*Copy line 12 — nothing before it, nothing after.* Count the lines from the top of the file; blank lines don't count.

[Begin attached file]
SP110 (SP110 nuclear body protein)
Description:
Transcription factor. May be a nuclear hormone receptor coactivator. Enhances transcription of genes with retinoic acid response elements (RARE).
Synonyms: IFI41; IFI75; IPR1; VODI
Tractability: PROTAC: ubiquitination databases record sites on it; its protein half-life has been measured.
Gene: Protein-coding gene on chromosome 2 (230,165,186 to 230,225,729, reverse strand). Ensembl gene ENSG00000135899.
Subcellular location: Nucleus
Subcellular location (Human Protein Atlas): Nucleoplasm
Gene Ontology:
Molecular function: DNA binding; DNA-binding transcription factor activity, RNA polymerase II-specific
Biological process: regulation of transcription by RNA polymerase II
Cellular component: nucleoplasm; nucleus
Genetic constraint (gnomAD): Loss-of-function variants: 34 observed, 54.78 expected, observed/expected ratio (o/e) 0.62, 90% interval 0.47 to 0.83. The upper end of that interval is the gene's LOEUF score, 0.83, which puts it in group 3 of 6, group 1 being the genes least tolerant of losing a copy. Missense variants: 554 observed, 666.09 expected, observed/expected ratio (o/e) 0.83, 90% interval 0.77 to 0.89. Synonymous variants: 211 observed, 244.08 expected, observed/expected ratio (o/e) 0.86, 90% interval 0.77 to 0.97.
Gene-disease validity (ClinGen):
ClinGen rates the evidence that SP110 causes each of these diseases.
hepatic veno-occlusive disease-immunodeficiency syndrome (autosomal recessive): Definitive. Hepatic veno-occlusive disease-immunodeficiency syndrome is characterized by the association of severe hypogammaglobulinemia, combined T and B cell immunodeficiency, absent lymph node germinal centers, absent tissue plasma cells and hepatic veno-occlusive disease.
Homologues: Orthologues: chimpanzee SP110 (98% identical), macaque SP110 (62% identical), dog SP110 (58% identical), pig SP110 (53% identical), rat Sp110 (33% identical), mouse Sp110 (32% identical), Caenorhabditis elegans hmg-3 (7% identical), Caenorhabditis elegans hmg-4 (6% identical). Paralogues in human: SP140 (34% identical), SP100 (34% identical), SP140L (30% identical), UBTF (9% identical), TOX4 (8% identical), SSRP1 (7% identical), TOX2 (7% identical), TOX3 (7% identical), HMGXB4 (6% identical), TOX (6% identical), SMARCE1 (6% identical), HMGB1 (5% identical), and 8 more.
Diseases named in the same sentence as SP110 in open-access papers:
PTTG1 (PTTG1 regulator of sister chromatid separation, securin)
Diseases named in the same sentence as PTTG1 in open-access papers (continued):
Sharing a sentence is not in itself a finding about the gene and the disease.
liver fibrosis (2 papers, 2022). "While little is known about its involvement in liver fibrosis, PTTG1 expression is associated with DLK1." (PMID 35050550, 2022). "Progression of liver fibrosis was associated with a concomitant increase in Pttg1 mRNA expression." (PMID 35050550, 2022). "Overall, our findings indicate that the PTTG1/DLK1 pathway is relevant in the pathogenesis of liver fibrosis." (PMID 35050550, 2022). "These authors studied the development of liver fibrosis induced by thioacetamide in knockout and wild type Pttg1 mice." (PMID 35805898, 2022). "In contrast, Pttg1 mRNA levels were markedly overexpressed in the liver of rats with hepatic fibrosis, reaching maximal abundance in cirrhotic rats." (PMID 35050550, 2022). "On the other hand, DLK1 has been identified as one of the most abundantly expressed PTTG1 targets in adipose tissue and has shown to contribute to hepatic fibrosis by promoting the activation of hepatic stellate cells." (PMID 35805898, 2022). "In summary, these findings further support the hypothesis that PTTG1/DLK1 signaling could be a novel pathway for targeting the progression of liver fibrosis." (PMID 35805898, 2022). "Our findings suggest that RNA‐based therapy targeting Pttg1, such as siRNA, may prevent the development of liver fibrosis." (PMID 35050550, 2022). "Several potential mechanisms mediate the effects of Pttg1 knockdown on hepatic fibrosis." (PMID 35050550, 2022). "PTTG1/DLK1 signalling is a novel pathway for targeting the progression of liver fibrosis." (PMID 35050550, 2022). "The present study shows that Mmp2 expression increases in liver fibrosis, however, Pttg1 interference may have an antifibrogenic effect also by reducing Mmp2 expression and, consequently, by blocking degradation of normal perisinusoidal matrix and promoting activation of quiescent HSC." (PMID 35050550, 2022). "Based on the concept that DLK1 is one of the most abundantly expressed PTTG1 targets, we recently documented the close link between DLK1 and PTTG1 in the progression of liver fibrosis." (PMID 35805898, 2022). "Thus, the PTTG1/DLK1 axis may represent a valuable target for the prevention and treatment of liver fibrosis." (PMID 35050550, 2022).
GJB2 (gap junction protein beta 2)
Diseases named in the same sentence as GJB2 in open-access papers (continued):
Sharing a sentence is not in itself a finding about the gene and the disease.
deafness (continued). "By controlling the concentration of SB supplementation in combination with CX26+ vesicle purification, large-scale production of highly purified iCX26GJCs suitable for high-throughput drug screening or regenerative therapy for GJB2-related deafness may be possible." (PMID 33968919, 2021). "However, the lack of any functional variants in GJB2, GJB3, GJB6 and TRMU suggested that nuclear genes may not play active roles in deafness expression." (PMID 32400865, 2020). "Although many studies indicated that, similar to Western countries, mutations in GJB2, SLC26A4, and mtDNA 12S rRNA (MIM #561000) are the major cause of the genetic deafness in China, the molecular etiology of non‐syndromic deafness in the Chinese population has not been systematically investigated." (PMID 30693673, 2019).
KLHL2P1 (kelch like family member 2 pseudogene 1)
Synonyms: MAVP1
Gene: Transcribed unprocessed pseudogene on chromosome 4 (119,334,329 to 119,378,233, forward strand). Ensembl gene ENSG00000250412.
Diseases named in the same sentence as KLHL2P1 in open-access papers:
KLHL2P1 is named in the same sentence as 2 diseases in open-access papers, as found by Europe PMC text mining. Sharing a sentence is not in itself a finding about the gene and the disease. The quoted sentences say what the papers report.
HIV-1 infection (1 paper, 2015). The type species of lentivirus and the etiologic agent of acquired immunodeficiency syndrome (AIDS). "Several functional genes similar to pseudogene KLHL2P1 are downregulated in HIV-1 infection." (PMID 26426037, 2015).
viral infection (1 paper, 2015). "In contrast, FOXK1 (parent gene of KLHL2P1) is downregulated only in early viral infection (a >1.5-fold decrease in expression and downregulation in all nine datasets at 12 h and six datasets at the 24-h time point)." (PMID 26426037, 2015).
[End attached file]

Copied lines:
Cellular component: nucleoplasm; nucleus